Av­er­age age a grow­ing con­cern

Short­age looms as many GPs ap­proach re­tire­ment

South Waikato News - - AGE AWARENESS WEEK -

New Zealand GPs are not get­ting any younger; a fact caus­ing con­cern among those in the health in­dus­try.

Del­e­gates at the Pub­lic Health As­so­ci­a­tion Con­fer­ence were warned last week that all at­tempts to at­tract and re­tain high qual­ity health work­ers to New Zealand will be in­ef­fec­tive un­less the loom­ing GP short­age is ad­dressed.

Pin­na­cle Gen­eral Prac­tice Net­work pop­u­la­tion health ad­viser Janet Amey told del­e­gates at Tu­ran­gawae­wae Marae, Ngaru­awahia, that the num­ber of young doc­tors New Zealand is at­tract­ing to be­come GPs is not high enough to off­set the num­ber ap­proach­ing re­tire­ment.

In Toko­roa the av­er­age age of GPs is about 62. The old­est of the seven work­ing GP is 72, the youngest 53.

In Pu­taruru the town’s five GPs are be­tween 33 and 57 years of age.

‘‘New Zealand’s doc­tors are age­ing fast. The per­cent­age of GPs in our net­work aged 55 and over has in­creased five per cent to 25 per cent in just three years,’’ she said.

Pin­na­cle en­com­passes the four mid­land district health board ar­eas of Gis­borne, Lakes, Waikato and Taranaki – con­tain­ing a pop­u­la­tion of al­most half a mil­lion.

While the Govern­ment has in­creased the num­ber of places for stu­dents in med­i­cal school and es­tab­lished Health Work­force New Zealand this is not enough to ad­dress the GP short­age Ms Amey said.

‘‘We now very much rely on im­mi­grant doc­tors to prop up our pri­mary health care sys­tem.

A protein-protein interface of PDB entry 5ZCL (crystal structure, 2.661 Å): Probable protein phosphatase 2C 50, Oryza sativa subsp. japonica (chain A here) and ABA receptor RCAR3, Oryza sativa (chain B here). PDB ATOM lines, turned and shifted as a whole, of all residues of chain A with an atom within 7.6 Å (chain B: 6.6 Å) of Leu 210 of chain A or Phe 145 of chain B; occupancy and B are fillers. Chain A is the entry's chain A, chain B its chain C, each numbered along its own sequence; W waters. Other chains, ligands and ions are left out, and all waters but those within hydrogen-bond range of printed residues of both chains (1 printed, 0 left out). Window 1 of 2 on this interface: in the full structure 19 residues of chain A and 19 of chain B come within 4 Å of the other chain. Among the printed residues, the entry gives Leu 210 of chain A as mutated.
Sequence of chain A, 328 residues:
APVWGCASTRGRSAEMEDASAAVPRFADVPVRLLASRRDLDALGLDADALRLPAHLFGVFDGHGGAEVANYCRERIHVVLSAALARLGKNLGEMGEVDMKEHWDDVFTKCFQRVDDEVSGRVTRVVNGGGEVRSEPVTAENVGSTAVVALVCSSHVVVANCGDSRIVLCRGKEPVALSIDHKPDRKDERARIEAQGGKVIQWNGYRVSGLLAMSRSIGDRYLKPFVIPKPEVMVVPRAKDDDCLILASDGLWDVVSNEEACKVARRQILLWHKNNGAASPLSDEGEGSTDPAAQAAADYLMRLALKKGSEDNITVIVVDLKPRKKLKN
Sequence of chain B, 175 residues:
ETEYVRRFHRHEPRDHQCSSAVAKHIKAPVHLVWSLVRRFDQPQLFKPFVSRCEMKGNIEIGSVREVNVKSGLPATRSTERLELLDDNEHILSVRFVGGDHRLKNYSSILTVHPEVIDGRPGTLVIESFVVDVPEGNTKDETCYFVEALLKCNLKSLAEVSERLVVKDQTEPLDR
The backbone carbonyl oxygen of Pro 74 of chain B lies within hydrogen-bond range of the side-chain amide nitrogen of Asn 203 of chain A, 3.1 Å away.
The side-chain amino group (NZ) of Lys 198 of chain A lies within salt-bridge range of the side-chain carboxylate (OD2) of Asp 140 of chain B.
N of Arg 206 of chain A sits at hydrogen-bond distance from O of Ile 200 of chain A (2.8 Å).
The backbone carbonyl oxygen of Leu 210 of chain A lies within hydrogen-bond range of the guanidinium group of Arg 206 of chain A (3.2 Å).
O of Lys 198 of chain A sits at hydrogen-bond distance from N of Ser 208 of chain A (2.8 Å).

‘‘More than half the doc­tors in Pin­na­cle were trained over­seas – 54 per cent,’’ she said.

‘‘That means we are com­pet­ing with very at­trac­tive over­seas work­ing desti­na­tions for the skills of these peo­ple.

‘‘Even so, on av­er­age they are not par­tic­u­larly young – 40 to 49 – and none of them work in ru­ral ar­eas that are des­per­ate for gen­eral prac­ti­tion­ers.’’

Ms Amey said two other trends com­pli­cate the scene. ‘‘There are many more young women doc­tors now which is great but many of them have young fam­i­lies and do not want to work full­time.

‘‘Se­condly, as GPs are age­ing so too is the gen­eral pop­u­la­tion. In 2006 about 30 per cent of con­sul­ta­tions were with over 65-year olds. We pre­dict that in 2021 that will grow to about 38 per cent.

‘‘That means a higher de­mand for con­sul­ta­tions but many will be more com­plex and take longer as older peo­ple seek help to man­age their chronic con­di­tions,’’ she said.

Al­low­ing gen­eral prac­ti­tion­ers to work past re­tire­ment age, per­haps on a part time ba­sis, is a pos­si­ble way of re­tain­ing spe­cial­ist skills and ex­pe­ri­ence.

Ms Amey said while the fo­cus has been on the work­force short­age in hos­pi­tals, es­pe­cially a dearth of spe­cial­ist hos­pi­tal staff – it is the pri­mary sec­tor that most peo­ple in­ter­act with.

‘‘The pri­mary sec­tor is the gate­keeper for the flow of peo­ple into hos­pi­tals and if that doesn’t work prop­erly then hos­pi­tals are go­ing to be swamped with pa­tients,’’ she said.

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